Sorry for the delay, and I hope no one Googled Portmeirion during the long wait. I’ve been a little too preoccupied with other things to post, mainly the fact that my most recent visa application just got approved! Woohoo! They’ve given me 15 more months, which gives me plenty of time to apply for residency come next month. Fingers crossed.
After our first taste of Wales while visiting Criccieth Castle in the morning, we made the drive to Portmeirion. I was still unsure exactly what it was, but I knew it’d be great for pictures, as Jayne and Ian had promised. It really meant a lot to me that they planned excursions with my love of photography in mind. Needless to say, I was never disappointed, and Portmeirion only served to underline that point.
Originally constructed in 1925, the village of Portmeirion was constantly expanded until the 1970s. Let’s let the pictures speak for themselves:
I’ve never been anywhere even remotely like it, so it’s hard to draw comparisons. What an awesomely whimsical, colorful place!
Here I am, pretending to survey my domain (I wish).
Even the on and off rain couldn’t stop us all from enjoying ourselves.
We decided to take one of Portmeirion’s many wooded paths for a loop before lunch.
Everything in sight seemed to be green, punctuated by bright bursts of red.
Even the Japanese garden stayed true to the theme.
We came across a pet cemetery in the middle of the forest, and I can’t think of a better setting for one. None of the Stephen King creepiness here.
My favorite grave read:
My dear dear dog gone before
To that unknown and silent shore
Shall we not meet as heretofore
Some summer morning
I thought of all the wonderful dogs who I’ve loved and lost. So very sweet.
We wandered back to the village and made our way down to the seaside to scout out a spot to eat the sandwiches we’d brought.
I even got to captain my own ship without risk of crashing it.
We found the perfect dry spot to sit and chow down.
After lunch, we continued to explore further up the shore. I really loved all the arched doorways that framed the stunning coastal view.
And framed this chap.
We stumbled upon quite a few tree stumps with countless coins shoved into them. I’m not sure where the idea came from, but the result was pretty cool. It’s certainly kinder than carving initials into living trees.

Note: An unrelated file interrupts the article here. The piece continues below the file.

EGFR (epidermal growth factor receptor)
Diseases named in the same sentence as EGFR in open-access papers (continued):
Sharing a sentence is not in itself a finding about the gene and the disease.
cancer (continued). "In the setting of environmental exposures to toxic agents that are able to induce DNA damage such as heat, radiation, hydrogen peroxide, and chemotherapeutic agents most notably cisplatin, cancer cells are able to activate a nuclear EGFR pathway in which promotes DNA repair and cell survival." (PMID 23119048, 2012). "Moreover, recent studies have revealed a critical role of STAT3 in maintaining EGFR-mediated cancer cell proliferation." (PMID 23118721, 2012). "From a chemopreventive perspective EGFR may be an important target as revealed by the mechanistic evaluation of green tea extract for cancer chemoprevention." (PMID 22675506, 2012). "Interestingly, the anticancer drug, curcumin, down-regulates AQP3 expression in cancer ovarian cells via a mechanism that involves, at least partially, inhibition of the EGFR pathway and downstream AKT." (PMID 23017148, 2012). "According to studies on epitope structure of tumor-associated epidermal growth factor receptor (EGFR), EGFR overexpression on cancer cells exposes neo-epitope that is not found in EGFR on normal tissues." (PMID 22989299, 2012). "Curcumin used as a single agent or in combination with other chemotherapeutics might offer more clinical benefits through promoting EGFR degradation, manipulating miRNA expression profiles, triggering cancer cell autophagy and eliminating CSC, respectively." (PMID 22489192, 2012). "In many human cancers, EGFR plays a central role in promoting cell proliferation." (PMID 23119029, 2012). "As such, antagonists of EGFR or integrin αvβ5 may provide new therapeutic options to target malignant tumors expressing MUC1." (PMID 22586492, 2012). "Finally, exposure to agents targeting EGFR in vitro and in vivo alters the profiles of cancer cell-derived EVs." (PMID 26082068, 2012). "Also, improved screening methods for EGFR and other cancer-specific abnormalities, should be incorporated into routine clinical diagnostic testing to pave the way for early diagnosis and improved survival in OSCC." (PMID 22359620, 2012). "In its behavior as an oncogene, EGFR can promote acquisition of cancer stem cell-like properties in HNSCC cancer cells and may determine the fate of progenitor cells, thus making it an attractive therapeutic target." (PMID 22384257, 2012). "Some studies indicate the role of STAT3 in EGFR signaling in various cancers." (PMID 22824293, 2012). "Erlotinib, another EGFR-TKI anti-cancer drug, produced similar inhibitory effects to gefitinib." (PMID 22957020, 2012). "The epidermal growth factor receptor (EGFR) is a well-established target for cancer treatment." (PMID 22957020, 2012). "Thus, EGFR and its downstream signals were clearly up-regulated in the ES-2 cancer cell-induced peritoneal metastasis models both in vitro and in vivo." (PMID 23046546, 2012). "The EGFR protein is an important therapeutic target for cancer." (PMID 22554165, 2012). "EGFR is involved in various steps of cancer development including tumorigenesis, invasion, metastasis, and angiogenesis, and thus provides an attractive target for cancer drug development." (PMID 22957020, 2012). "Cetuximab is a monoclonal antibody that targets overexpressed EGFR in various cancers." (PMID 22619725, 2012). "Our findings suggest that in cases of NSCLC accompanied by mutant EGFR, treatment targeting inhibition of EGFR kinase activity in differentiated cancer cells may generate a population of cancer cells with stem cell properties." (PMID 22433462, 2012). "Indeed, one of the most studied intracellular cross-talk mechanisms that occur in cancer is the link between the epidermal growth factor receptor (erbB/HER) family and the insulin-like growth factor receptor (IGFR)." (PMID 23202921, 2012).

Around the next bend, we came upon a lighthouse.
And then this incredible view!
I was reminded of Golden Bay in New Zealand quite a bit.
Here’s Andy with our wonderful tour guides, Ian and Jayne. Great shot of everyone!
That was right before I slipped and fell on the rocks. Luckily, I managed to not really hurt myself, and more importantly, my camera escaped unscathed.
The water was like glass as it reflected the lowering clouds overhead.
The rain had finally let up, and we headed back into the village for one last wander around before heading to the car.
It was difficult to not photograph every single inch of the place, with colorful buildings and unique archways around every turn. Another benefit of going on a somewhat rainy day was the lack of other people. On a sunny day, I imagine Portmeirion is crammed.
I’m very lucky to have this guy who’s willing to patiently wait while I go photo crazy.
One last look at the view before we depart!
If that isn’t a full day, I don’t know what is! We drove back to Porthmadog, the main town next to Tremadog, for a little wander before heading back to our B&B. More to come on that.
In current news, Andy and I are off to celebrate mid-winter Christmas shortly. In NZ, since Christmas falls in the middle of summer, lots of expats decide to have a second mini celebration during the winter, when it actually feels like the Christmas we know from the Northern Hemisphere. What could be better than a celebration with friends at a delicious German restaurant after having just got my visa approved?? Cheers!